Having a nice day in the dog park is more than just opening the gate.You dont have to be a yoga guru or state of mind scientist to know that when you are living in the moment, but you and your dog are fully engaged and having the best time.
Picture this, almost every time I met someone in the park (who doesn't go there often) I get the same story ' you have an ideal job' or 'aren't you lucky to do this for a living'.
There are several things that come to mind about these comments:
They are usually made by novices who don't take their dog walks seriously. Dont put the hard yards into training or daily dog walks, socialisation, cooling down over playing dogs, preventing dog fights etc
These comments usually happen in spring or autumn in optimal 'human' weather.
People dont realise that in optimal 'human' weather it is often snake season, or that if the sun is out, your dog's have just as much chance of being sun burned on the face or developing cataracts from UV exposure as their human handlers. So for me an ideal day isnt always sunny (particularly when it gets warmer and the UV is higher.
These people's primary jobs pay four times my annual income as a pro dog walker - yet they love their dog so much, they are not actually willing to ensure they have the best where it counts - walks and meat based food.
The notion of a great day in the park for me is often very different from a person with a single dog or who doesn't come to the park that often.
When I run a larger sized pack, I want to see that every dog is participating or at least not too anxious or straying behind the pack etc. Just because your dog is older or smaller and dont want to play doesn't mean that they cant explore or shouldn't feel safe exploring. There are many roles that dogs take in forming a strong pack, and they are just as important as the alpha dog role.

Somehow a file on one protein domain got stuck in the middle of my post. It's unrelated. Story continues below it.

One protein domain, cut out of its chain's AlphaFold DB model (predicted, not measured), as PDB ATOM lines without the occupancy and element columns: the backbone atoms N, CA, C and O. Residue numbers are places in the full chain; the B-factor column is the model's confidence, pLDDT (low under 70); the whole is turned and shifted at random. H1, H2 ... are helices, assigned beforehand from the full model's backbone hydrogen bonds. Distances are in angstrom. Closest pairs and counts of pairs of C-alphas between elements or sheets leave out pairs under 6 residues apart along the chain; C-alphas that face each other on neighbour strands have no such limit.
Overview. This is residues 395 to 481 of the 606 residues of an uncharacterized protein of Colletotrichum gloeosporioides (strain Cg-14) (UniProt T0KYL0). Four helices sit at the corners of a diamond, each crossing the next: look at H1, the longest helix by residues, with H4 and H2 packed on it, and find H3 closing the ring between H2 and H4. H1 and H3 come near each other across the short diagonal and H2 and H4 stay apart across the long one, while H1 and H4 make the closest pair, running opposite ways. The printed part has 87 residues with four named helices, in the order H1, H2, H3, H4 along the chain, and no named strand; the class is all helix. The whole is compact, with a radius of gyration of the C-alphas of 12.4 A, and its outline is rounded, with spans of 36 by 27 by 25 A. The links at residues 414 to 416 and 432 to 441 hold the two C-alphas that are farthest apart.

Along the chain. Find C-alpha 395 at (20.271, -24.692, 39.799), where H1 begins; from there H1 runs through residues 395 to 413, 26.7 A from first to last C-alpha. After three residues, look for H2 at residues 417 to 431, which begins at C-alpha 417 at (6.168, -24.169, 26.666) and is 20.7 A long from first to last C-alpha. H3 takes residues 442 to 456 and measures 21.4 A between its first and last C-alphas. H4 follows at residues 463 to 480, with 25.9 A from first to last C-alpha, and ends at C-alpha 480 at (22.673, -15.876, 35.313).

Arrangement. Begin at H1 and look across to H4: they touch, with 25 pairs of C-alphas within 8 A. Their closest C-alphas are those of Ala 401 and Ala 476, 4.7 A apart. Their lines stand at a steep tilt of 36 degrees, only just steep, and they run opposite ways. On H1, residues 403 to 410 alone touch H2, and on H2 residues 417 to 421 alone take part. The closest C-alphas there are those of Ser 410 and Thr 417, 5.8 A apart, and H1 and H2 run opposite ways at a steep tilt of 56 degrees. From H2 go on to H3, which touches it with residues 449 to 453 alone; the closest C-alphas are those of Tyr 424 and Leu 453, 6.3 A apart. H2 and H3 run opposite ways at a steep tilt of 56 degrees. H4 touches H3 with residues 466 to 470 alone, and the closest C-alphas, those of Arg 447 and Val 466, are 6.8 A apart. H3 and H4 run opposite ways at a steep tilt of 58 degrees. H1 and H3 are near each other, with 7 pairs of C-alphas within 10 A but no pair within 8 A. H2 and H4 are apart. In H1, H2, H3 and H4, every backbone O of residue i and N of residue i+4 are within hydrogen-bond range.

Many people think that taking a dog out, is a great thing they are doing - but great would be twice a day for the dogs entire life. They would also encourage their dog to learn to understand what dogs to approach and what not to. Knowing this implicitly because of their vast experience with random dogs in dog parks. What to do when another dominating dog comes over that they don't want to engage with, but they dont want to encourage a bite either (ie getting your dog to the social state that they dont go automatically into fight or flight mode).
The day in the park should be fun for dog and owner, but its that kind of boring fun, you know, responsible fun. The fine line is not micro managing dogs, which many overly anxious owners do, but also not being engrossed with your phone or being distracted and not watching your dog. THIS is your dog's time, so I always make sure that they are getting fully out of it what they can. Not forcing it, but looking at ways to remove obstacles to them developing and having an enriched experience.
Or is this just me?